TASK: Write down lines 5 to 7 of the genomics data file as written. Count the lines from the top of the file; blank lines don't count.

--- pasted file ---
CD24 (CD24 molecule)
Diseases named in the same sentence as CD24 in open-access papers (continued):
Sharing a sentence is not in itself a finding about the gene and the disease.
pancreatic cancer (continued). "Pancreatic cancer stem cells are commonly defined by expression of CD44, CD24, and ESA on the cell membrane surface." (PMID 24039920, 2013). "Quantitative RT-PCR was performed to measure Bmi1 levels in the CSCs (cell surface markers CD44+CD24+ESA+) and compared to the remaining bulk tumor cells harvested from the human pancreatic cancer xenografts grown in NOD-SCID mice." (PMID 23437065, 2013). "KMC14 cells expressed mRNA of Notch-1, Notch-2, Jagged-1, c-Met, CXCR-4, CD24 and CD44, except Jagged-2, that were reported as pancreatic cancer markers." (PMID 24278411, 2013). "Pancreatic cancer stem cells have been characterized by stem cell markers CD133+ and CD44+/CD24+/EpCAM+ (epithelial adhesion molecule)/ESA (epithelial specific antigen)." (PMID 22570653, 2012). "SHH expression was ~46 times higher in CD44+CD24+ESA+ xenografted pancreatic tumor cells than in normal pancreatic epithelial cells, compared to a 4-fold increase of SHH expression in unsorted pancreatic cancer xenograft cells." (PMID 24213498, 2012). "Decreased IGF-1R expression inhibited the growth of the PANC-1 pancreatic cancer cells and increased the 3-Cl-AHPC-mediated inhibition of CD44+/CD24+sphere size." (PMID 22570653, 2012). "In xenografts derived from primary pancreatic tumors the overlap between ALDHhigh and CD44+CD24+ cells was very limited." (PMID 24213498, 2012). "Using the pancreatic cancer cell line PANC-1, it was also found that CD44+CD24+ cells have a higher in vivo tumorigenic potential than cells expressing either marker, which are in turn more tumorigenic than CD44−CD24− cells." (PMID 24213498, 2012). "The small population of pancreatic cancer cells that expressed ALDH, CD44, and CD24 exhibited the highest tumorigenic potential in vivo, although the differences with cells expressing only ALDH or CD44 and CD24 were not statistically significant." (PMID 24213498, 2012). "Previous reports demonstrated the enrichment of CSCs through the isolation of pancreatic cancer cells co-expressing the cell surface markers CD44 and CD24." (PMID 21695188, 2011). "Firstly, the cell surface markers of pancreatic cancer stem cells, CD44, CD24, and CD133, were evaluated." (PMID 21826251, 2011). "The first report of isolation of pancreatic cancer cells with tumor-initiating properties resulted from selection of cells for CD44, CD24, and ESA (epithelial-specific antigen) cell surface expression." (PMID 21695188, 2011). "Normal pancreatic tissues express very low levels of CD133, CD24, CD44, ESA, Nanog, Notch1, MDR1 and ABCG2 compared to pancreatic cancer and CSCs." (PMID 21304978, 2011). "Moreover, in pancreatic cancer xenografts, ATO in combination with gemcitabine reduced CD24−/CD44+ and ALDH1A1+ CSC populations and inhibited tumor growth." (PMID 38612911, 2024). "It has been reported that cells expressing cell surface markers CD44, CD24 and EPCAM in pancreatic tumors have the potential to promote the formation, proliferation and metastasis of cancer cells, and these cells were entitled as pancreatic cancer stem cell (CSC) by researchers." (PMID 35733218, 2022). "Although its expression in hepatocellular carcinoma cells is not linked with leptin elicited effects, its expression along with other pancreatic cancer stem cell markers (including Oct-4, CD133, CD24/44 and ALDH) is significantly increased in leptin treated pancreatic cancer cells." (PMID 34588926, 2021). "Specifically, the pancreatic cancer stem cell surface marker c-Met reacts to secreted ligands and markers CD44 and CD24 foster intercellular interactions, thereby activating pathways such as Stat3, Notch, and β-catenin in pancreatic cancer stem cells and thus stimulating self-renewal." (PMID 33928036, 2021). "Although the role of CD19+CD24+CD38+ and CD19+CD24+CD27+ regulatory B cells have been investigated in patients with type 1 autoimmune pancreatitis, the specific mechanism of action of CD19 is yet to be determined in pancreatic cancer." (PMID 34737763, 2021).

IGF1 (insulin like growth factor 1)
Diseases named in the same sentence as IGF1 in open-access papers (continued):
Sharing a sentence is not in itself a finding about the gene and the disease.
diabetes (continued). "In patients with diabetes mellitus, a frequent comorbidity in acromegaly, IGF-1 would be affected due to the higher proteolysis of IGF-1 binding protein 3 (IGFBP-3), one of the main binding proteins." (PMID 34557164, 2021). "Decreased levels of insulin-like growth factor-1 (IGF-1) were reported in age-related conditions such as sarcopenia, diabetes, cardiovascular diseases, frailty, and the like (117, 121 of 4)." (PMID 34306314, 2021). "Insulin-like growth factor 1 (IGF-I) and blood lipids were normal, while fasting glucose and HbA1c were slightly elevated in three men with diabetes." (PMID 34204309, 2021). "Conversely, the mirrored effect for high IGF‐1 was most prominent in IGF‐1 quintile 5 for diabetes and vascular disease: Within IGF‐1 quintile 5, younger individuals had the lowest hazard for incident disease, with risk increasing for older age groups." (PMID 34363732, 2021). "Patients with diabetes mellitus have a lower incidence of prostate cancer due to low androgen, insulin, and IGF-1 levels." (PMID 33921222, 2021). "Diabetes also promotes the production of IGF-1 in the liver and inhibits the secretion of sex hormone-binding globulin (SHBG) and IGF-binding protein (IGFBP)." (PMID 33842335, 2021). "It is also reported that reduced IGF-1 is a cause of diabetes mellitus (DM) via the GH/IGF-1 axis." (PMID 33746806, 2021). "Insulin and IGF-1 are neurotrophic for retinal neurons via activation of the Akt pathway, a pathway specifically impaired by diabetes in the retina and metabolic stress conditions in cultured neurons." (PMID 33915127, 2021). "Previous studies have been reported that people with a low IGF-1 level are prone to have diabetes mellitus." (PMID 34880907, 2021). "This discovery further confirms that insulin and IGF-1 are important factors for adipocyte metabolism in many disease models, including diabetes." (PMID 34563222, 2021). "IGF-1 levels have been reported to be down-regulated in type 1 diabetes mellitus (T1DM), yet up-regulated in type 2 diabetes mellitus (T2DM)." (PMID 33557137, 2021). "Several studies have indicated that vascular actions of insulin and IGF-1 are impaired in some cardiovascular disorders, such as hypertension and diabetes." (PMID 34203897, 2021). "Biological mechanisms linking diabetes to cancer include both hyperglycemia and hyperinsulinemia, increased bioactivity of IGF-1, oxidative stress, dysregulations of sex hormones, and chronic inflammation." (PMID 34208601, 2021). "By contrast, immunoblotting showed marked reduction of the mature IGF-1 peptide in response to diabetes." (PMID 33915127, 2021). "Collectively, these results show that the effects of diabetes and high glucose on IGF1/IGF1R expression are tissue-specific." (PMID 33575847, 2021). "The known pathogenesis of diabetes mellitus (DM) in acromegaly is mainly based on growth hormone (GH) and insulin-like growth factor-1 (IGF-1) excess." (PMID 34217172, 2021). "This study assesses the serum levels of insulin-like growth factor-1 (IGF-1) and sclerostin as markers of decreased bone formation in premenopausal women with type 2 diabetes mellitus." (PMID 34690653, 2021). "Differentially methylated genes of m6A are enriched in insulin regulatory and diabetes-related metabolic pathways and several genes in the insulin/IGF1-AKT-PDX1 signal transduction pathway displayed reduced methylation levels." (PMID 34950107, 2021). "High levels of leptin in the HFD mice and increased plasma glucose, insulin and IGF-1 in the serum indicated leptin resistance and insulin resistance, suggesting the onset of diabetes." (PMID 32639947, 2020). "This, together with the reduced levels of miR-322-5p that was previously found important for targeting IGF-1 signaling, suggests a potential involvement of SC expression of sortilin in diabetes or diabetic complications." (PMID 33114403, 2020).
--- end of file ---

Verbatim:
IGF1 (insulin like growth factor 1)
Diseases named in the same sentence as IGF1 in open-access papers (continued):
Sharing a sentence is not in itself a finding about the gene and the disease.